A Complicated Case of Workplace Exposure

From mold in an office building to dangerous chemicals at manufacturing plants, harmful substances can lurk in any workplace environment!

Chemical Exposure on the Job

Sometimes, exposure is just an unfortunate part of the job. A nail salon worker, for example, gets exposed to fumes from chemicals in nail products. Similarly, a mechanic is frequently subjected to car exhaust. Other times, exposure occurs due to a defect, a negligent procedure, or a company’s reckless decision to ignore a dangerous presence.

Depending on the chemical or substance, exposure injuries can range from mild to severe. In small doses, some substances cause mild irritation, while larger doses could lead to breathing issues. In other cases, exposure could lead to long term-health effects, like an increased risk of cancer. To avoid workplace exposure hazards, companies should take proper steps to avoid and address any concerns. This might mean taking specific safety measures, like providing masks or ventilation, or changing a workplace process to avoid overexposure.

But what happens when the exposure affects people other than the workers?


A city in Hawaii is pondering this question. In the past six years, three children in Waipahu have been diagnosed with either osteosarcoma or Ewing’s sarcoma. In all three cases, the children’s fathers work or worked at the same fire station, located in an industrial area. This seems to suggest that a dangerous substance, either from the nearby area or at the fire station itself, caused the cancer. The exposure potentially occurred when the children visited their fathers at work. It is also possible that the workers were exposed and then carried it back to their homes on their clothes or skin.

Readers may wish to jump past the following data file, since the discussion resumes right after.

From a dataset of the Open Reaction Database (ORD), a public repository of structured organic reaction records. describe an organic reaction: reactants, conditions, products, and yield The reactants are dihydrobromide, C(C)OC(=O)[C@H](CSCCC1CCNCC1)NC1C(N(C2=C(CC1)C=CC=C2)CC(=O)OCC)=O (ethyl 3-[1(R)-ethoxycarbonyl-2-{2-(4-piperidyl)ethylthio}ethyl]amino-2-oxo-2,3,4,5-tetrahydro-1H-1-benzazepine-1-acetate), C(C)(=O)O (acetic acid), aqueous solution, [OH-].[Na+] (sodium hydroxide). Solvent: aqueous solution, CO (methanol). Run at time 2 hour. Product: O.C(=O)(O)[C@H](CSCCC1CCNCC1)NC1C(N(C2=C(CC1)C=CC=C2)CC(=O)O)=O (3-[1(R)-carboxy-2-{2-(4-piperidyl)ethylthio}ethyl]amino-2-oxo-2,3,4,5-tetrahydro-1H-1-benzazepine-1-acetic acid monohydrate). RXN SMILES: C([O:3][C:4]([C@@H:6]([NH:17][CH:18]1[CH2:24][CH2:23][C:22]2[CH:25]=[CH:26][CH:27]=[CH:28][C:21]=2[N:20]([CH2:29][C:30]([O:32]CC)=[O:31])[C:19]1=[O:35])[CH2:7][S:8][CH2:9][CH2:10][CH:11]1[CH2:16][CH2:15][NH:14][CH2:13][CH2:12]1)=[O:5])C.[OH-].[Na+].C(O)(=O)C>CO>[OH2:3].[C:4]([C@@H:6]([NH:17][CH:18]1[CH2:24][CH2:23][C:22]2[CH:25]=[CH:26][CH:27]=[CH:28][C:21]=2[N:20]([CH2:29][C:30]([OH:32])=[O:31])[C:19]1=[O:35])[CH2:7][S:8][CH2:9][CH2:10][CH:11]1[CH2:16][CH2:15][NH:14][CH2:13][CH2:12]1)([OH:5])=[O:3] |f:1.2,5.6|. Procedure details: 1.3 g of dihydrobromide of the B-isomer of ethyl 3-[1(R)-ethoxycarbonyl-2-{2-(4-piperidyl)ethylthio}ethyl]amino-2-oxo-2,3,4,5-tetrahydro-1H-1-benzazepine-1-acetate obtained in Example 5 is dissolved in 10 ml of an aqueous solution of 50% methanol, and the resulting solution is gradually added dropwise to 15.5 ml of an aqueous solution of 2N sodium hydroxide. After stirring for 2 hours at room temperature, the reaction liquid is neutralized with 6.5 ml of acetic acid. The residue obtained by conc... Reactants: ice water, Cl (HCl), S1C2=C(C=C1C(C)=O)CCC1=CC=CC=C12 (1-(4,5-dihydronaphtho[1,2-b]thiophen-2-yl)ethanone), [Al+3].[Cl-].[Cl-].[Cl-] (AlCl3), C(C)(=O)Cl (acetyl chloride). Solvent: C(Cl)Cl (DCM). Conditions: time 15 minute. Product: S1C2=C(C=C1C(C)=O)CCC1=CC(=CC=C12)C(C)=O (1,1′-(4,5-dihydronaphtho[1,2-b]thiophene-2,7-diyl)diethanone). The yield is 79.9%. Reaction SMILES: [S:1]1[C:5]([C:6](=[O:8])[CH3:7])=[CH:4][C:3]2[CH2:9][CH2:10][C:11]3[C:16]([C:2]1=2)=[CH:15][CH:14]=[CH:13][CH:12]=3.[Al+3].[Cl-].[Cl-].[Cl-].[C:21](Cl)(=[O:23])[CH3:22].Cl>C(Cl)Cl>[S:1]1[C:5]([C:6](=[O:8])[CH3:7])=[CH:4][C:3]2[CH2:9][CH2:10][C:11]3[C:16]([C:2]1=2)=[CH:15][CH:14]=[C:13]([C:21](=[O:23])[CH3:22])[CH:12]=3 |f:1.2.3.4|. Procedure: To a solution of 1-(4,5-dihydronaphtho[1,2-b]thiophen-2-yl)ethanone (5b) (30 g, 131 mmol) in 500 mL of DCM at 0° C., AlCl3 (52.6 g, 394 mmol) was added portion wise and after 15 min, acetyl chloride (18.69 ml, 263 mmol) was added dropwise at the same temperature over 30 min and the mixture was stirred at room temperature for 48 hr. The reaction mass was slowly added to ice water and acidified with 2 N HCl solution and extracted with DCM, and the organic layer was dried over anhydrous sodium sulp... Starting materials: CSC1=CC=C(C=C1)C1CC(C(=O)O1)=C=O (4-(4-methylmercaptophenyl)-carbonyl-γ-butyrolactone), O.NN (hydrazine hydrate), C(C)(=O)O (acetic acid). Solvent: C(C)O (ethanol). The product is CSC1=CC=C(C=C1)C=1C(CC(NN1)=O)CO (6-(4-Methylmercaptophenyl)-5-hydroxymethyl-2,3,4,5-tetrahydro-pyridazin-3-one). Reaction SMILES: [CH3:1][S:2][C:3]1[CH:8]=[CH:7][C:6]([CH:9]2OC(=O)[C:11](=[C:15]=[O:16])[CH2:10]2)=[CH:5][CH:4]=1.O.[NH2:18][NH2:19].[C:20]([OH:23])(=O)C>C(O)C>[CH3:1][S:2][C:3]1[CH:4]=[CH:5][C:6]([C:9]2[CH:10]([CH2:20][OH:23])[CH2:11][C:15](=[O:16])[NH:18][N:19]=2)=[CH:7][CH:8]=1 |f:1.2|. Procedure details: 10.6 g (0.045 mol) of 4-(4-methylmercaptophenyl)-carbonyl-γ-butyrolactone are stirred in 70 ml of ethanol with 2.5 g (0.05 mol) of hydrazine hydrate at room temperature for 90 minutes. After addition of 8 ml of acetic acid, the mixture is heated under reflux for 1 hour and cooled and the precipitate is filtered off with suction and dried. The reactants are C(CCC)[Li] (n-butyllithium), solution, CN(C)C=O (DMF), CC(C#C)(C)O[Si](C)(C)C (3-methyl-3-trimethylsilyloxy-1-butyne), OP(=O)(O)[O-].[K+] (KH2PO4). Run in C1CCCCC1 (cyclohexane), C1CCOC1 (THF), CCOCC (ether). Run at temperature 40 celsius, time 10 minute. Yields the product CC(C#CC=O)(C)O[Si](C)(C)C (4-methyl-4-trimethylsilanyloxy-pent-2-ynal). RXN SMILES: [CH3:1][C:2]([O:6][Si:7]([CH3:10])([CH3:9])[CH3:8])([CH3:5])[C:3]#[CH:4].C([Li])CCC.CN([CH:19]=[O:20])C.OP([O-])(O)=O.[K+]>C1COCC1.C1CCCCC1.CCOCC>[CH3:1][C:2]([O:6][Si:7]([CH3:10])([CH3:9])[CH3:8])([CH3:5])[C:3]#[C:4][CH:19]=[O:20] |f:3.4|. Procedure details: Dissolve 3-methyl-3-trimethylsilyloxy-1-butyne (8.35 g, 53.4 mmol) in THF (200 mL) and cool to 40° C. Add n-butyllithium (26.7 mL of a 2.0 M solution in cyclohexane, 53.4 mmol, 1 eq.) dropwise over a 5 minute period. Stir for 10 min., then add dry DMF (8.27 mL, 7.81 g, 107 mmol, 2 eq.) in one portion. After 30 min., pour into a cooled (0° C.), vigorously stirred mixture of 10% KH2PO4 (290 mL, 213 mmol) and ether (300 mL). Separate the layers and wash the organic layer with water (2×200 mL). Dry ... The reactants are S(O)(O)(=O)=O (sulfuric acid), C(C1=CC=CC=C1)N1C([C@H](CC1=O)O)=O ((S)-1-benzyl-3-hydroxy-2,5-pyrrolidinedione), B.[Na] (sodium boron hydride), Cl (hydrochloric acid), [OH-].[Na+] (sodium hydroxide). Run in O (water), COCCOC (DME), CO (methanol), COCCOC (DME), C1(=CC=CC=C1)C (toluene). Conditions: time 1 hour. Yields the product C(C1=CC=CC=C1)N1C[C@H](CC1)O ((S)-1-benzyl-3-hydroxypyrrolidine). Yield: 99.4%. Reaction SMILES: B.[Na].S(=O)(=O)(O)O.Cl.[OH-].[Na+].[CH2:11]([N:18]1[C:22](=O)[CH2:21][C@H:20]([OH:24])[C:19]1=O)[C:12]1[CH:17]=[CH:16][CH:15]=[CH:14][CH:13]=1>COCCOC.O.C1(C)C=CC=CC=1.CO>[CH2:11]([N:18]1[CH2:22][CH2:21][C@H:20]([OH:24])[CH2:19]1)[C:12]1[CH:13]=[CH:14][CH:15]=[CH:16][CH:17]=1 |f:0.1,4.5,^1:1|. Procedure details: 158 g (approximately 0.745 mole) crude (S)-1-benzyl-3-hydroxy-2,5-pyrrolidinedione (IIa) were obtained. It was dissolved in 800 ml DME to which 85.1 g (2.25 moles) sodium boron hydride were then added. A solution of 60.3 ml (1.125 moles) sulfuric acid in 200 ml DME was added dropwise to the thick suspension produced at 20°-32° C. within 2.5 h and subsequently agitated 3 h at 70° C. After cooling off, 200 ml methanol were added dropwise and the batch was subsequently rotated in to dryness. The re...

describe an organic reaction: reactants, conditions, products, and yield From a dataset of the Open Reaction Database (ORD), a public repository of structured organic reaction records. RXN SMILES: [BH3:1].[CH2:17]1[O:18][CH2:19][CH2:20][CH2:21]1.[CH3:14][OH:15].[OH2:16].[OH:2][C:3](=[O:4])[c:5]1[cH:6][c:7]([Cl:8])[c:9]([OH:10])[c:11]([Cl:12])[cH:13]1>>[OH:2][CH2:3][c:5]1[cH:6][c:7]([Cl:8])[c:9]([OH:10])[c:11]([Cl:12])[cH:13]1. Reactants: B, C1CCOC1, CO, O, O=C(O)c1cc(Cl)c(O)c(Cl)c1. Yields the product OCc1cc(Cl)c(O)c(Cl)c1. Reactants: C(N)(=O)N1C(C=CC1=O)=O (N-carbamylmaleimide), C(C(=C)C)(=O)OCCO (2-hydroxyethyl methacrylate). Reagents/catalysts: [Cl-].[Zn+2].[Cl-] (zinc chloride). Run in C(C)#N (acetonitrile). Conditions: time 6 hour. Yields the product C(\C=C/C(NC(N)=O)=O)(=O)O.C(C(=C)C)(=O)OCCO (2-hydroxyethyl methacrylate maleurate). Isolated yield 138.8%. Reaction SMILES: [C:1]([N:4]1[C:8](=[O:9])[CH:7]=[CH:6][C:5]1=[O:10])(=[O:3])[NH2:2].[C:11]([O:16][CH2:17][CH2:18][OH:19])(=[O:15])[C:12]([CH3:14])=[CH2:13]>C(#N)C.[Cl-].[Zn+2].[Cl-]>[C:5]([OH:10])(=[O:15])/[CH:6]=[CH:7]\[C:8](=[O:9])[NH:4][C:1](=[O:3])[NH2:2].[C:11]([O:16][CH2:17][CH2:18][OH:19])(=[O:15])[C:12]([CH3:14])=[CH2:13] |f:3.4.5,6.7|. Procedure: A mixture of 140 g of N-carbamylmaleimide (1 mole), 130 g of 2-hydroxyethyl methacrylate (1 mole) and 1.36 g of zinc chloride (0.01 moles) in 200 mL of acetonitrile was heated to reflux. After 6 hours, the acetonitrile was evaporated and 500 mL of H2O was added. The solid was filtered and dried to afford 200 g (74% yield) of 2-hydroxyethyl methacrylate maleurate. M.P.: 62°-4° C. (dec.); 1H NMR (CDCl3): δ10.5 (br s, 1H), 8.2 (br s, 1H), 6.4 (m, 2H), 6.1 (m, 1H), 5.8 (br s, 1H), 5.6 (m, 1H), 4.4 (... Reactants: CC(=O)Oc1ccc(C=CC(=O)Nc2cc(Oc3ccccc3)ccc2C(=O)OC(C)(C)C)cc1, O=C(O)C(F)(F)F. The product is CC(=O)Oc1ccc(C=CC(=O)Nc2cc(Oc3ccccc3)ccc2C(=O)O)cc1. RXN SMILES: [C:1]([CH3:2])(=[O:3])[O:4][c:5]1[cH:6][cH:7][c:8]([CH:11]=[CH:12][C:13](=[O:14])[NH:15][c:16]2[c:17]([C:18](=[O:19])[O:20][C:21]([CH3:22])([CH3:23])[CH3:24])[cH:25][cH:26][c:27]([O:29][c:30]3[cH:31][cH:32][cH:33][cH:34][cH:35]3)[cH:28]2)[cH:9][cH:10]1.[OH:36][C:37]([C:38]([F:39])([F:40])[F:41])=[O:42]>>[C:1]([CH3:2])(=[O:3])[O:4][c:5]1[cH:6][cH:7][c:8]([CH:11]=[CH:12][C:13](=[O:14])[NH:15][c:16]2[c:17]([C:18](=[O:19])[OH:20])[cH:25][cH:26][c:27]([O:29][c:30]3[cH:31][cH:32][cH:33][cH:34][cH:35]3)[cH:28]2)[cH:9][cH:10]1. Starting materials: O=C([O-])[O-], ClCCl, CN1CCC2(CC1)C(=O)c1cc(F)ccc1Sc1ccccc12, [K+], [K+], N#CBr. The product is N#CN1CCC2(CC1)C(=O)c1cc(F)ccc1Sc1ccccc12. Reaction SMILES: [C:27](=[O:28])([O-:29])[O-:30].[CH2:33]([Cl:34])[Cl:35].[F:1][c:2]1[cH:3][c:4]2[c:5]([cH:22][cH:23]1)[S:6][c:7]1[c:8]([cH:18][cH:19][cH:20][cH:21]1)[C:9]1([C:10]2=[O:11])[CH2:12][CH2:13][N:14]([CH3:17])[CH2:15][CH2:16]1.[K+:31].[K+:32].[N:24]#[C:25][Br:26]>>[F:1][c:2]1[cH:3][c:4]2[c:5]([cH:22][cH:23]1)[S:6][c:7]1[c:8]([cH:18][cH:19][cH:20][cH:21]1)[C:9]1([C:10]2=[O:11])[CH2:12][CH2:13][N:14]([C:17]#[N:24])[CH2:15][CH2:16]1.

Workplace Exposure and Workers’ Compensation

The Department of Health in Hawaii asserts that the connection is probably just a strange coincidence. But if they find that the workplace lead to an increased cancer risk for the firefighter’s children, they will likely want to take some kind of action. Since the potential exposure affected the children of the workers, not the workers themselves, a case like this would be difficult to pursue under Workers’ Compensation laws.

This is a rare case. While it likely falls outside the scope of Workers’ Compensation, it does raise questions—and concerns—about the dangers of hazardous exposure in the workplace.


The attorneys at Perenich, Caulfield, Avril & Noyes represent those involved in car accidents, motorcycle accidents, bicycle accidents, pedestrian accidents, and other types of personal injury matters. Our firm is one of the oldest personal injury law firms in Tampa Bay. There are no attorneys’ fees or costs unless we prevail for you. Call our office 24 hours a day at 727-796-8282 or simply click here to schedule a free case consultation.


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